- Georgia's capital will be well represented in October, with both the Braves and Atlanta United powering into the playoffs. But behind those crosstown success stories is a sense of division, of otherness, fueled by one team's exodus and decades of racial and political disharmony.
This story appears in the Oct. 7, 2019, issue of Sports Illustrated. For more great storytelling and in-depth analysis, subscribe to the magazine and get up to 94% off the cover price. Click here for more.
Two maps tell the story.
First, John Schuerholz stared into a camera and stunned a city. Unflinching, the Braves' GM turned president, whose teams had won 14 straight division titles, explained to Atlanta baseball fans on Nov. 11, 2013, that the club was abandoning the area just south of downtown, its home since 1966. No longer would the Braves play at Turner Field, where skyscrapers looming over left center made it feel as if the entire city was watching. Instead, the franchise would build a stadium 14 miles north, in Cobb County. "This new ballpark," Schuerholz said of what would come to be called SunTrust Park, "will be in the heart of Braves Country."
Accompanying the announcement, the team released a map showing where, precisely, Braves Country was—and, notably, where it wasn't. That view of the greater Atlanta area was speckled with red dots, each one indicating the home of a 2012 ticket buyer, including season-ticket holders. Only a smattering of red appeared to the east, west and south of Turner Field, while thousands of dots congealed into a ribbon above downtown that expanded into a wide swath in the half-dozen suburban and exurban counties to the north. The new stadium would be closer to the middle of that mass, which happened to embody an older, whiter and more conservative population than the city proper. Those northern suburbs were fast diversifying, yet many in Atlanta—particularly in its black population—felt slighted by the decision, their perspectives colored by decades of racial and political tension between city and sprawl.
Five months later MLS commissioner Don Garber, Falcons owner Arthur Blank and then-mayor Kasim Reed proclaimed in their own press conference that downtown Atlanta would be home to MLS's 22nd franchise, and the new club, Atlanta United, would take the pitch in 2017, the same year the Braves headed to Cobb. The soccer team would play in the same new $1.6 billion stadium the Falcons would soon call home, but United would be no afterthought. The facility would be designed to accommodate the beautiful game from the start. Pushing back against skepticism and pointing to an influx of young professionals near Atlanta's urban core, Blank assured MLS's leaders he could fill the massive venue, even in a market known for lukewarm enthusiasm toward pro sports. Reed boasted that his city's foreign-born (and, seemingly implied, soccer-loving) population was growing at the second-fastest rate in the U.S. Garber himself insisted these factors combined to make downtown an ideal MLS incubator. The city "embodies what we call a 'new America,'" he said, "an America that's blossoming with ethnic diversity."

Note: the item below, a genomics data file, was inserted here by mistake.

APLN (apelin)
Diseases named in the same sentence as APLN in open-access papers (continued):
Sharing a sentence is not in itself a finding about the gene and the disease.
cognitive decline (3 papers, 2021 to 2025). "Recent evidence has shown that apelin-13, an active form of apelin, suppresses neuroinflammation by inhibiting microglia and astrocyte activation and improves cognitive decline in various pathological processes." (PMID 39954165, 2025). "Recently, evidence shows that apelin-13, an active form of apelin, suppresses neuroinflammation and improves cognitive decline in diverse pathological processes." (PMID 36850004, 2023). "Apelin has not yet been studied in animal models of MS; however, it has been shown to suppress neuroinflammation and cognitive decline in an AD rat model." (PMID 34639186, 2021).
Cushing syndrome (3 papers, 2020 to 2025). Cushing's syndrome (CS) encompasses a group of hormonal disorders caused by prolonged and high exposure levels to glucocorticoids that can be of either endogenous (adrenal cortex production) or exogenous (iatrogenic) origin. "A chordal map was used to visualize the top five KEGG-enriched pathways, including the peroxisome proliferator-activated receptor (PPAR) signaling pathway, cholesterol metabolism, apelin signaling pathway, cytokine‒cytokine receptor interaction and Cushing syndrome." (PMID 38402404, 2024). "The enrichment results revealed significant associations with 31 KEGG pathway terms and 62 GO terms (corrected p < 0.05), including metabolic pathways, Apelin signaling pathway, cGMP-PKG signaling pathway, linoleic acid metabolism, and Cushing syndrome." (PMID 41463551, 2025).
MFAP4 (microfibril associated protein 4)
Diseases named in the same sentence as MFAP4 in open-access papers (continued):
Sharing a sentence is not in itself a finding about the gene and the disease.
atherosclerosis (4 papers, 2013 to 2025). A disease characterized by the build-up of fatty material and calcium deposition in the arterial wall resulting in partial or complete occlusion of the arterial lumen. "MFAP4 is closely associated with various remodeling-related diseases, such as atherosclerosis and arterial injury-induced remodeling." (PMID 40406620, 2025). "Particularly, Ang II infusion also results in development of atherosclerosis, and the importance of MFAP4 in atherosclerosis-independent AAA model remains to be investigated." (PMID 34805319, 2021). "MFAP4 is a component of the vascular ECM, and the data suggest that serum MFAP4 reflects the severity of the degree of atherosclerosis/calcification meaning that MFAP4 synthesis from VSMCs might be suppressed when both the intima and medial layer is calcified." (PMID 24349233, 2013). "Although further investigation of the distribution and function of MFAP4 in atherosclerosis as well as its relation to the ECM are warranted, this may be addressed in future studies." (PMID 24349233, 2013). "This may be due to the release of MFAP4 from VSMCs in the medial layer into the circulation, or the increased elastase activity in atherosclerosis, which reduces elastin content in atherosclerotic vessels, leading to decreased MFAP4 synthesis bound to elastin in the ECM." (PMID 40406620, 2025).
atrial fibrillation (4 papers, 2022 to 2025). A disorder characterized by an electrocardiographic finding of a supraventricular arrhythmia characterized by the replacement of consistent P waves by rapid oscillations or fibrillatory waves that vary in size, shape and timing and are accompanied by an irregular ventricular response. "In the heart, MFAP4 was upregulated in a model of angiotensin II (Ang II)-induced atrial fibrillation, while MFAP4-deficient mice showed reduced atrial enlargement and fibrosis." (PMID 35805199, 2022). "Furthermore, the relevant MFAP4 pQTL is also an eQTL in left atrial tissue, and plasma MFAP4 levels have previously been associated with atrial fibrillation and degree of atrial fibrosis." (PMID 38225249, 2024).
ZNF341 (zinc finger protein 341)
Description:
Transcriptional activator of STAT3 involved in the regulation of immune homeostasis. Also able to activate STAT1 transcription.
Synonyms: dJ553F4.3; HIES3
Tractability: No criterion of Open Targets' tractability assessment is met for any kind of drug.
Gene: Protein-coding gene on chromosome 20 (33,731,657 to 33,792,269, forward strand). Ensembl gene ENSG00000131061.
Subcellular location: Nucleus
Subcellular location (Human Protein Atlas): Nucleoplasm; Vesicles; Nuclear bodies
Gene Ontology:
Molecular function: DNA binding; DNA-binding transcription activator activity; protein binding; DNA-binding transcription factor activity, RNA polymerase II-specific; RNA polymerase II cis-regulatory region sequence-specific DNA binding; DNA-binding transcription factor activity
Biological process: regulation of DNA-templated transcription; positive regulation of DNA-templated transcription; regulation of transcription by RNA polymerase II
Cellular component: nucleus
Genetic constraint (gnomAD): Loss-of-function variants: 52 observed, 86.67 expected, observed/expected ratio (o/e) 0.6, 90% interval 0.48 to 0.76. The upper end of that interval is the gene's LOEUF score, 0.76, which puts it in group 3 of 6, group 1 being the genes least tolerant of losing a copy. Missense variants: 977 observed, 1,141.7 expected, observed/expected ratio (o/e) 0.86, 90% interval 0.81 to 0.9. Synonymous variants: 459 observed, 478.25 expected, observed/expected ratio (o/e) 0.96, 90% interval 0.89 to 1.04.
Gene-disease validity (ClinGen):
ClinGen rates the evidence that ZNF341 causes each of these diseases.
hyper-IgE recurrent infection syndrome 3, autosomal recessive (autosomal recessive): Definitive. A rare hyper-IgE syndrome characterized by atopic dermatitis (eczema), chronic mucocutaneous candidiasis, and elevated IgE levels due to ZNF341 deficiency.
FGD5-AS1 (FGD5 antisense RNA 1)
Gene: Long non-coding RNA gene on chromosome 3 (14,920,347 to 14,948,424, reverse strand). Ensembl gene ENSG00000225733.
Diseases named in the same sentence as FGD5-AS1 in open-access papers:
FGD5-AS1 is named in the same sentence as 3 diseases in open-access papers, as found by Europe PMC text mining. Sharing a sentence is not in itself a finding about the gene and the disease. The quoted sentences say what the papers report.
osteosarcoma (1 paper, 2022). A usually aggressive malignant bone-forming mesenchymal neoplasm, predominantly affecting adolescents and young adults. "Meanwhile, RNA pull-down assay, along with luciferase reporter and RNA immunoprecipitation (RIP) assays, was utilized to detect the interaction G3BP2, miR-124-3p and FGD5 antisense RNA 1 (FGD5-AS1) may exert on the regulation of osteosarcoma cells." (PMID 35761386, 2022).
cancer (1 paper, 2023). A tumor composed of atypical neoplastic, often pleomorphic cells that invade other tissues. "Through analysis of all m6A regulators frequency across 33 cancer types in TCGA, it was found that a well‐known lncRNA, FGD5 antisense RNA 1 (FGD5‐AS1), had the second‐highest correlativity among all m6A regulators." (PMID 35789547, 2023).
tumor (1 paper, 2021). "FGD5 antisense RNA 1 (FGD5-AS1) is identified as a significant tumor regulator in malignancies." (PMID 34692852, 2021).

Fast-forward five years, and Atlanta United's ticket-sales map, while not a direct inverse, is considerably more centralized than Braves Country (or even, says United president Darren Eales, a depiction of the Falcons' fan base). United, meanwhile, aided no doubt by winning the 2018 MLS Cup, has led MLS in attendance in each of its three seasons, averaging 53,003 fans in '19, among the highest in the world. This echoes the success the Braves found when they chased their audience to the north, the farthest any MLB team had ventured from its city center in 50 years. The Braves' average home attendance, aided too by on-field success, reached 32,779 fans this season, up 31% from their last year at Turner Field.